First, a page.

Learn about the disease, illness and/or condition Temporal Lobe Resection including: symptoms, causes, treatments, contraindications and conditions at ClusterMed.info.
Temporal Lobe Resection
|Temporal Lobe Resection|
Temporal Lobe Resection Information
The largest part of the brain, the cerebrum, is divided into four paired sections -- the frontal, parietal, occipital, and temporal lobes. Each lobe controls a specific group of activities. The temporal lobe, located on either side of the brain just above the ear, plays an important role in hearing, language, and memory. In people with temporal lobe epilepsy, the area where the seizures start -- called the seizure focus -- is located within the temporal lobe. This is the most common type of epilepsy in teens and adults.
How Effective Is a Temporal Lobe Resection?
Temporal lobe resection is successful in eliminating or significantly reducing seizures in 70% to 90% of patients.
What Are the Risks of a Temporal Lobe Resection?
The complication rate with temporal lobe resection is low, but there are some risks, including:
What Are the Side Effects of Temporal Lobe Resection?
The following symptoms may occur after surgery, although they generally go away on their own:
What Happens After Temporal Lobe Resection?
The patient generally stays in the hospital for two to four days. Most people having temporal lobe resection surgery will be able to return to their normal activities, including work or school, in six to eight weeks after surgery. The hair over the incision will grow back and hide the surgical scar. Most patients will need to continue taking anti-seizure medication for two or more years after surgery. Once seizure control is established, medications may be reduced or eliminated.
What Happens Before a Temporal Lobe Resection?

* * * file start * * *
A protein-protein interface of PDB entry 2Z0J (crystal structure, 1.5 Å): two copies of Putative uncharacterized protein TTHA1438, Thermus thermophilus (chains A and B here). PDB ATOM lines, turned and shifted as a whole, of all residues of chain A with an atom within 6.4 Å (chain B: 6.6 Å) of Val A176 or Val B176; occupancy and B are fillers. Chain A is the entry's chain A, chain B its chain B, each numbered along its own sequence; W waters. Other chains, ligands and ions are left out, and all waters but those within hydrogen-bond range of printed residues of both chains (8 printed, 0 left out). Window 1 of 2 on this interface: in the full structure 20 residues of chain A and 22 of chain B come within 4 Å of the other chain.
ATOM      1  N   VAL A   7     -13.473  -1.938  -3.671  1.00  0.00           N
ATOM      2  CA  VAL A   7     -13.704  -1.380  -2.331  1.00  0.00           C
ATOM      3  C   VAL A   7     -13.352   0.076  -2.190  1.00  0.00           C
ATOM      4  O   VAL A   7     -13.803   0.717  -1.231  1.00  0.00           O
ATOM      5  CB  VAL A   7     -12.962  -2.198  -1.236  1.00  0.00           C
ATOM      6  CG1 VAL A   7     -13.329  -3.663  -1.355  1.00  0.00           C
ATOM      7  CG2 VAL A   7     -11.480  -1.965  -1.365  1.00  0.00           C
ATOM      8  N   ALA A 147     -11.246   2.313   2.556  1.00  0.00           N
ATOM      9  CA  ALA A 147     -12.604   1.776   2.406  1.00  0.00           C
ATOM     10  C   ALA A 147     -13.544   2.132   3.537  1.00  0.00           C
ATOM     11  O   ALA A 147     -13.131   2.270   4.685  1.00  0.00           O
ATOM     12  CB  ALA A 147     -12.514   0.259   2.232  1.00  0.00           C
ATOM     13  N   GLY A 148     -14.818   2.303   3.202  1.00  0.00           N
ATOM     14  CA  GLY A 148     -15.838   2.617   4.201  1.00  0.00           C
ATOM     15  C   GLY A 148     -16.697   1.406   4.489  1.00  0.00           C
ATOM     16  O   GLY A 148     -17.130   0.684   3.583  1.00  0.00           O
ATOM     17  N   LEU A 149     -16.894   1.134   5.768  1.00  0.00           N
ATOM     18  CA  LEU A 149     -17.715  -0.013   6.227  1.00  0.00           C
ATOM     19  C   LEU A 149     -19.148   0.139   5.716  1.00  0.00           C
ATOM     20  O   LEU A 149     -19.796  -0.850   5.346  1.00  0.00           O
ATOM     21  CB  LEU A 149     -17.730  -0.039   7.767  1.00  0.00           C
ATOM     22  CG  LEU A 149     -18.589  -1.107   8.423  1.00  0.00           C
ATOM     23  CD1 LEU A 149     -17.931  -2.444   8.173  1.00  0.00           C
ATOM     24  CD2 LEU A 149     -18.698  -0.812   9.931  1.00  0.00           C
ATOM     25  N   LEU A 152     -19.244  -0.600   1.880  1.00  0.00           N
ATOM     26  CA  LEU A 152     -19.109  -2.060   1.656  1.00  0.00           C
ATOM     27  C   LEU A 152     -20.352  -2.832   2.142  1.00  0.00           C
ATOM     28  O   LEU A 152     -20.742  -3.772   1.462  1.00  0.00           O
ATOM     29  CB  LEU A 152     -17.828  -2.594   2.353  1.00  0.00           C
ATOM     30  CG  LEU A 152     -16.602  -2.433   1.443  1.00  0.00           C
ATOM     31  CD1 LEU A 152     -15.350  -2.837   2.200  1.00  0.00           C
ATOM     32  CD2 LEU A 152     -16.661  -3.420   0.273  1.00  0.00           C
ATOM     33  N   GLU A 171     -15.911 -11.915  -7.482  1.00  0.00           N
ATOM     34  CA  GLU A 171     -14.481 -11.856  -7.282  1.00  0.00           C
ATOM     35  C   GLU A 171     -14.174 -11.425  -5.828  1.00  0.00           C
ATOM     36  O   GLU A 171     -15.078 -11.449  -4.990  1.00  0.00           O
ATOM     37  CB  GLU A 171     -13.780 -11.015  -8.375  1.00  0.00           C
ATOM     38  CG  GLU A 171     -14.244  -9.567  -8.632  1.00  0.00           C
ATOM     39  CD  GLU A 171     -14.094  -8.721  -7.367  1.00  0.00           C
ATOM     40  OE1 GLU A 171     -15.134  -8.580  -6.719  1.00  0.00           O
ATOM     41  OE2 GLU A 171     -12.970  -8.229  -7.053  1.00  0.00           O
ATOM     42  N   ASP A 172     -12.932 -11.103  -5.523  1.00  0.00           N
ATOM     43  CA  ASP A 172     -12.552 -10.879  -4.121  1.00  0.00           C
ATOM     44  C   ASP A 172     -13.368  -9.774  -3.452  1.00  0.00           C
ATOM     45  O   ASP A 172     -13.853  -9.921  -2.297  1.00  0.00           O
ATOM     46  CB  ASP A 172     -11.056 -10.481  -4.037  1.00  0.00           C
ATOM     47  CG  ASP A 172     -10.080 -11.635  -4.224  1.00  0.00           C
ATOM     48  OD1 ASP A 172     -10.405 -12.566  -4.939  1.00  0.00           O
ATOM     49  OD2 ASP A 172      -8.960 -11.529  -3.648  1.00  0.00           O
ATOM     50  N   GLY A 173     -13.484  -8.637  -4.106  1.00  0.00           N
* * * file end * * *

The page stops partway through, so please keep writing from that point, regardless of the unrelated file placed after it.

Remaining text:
Candidates for temporal lobe resection undergo an extensive pre-surgery evaluation -- including seizure monitoring, electroencephalography (EEG), magnetic resonance imaging (MRI), and positron emission tomography (PET). These tests help to pinpoint the seizure focus within the temporal lobe and to determine if surgery is possible.
What Happens During a Temporal Lobe Resection?
A temporal lobe resection requires exposing an area of the brain using a procedure called a craniotomy. ("Crani" refers to the skull and "otomy" means "to cut into.") After the patient is put to sleep with anesthesia, the surgeon makes an incision (cut) in the scalp, removes a piece of bone and pulls back a section of the dura, the tough membrane that covers the brain. This creates a "window" in which the surgeon inserts special instruments for removing the brain tissue. Surgical microscopes also are used to give the surgeon a magnified view of the area of the brain involved. The surgeon utilizes information gathered during the pre-operative evaluation -- as well as during surgery -- to define, or map out, the route to the correct area of the temporal lobe. In some cases, a portion of the surgery is performed while the patient is awake, using medication to keep the person relaxed and pain-free. This is done so that the patient can help the surgeon find and avoid areas of the brain responsible for vital functions. While the patient is awake, the doctor uses special probes to stimulate different areas of the brain. At the same time, the patient is asked to count, identify pictures, or perform other tasks. The surgeon can then determine the area of the brain associated with each task.
What Is a Temporal Lobe Resection?
A temporal lobe resection is a surgery performed on the brain to control seizures. In this procedure, brain tissue in the temporal lobe is resected, or cut away, to remove the seizure focus. The anterior (front) and mesial (deep middle) portions of the temporal lobe are the areas most often involved.
Who Is a Candidate for Temporal Lobe Resection?
Temporal lobe resection may be an option for people with epilepsy whose seizures are disabling and/or not controlled by medication, or when the side effects of medication are severe and significantly affect the person's quality of life. In addition, it must be possible to remove the brain tissue that contains the seizure focus without causing damage to areas of the brain responsible for vital functions, such as movement, sensation, language, and memory.
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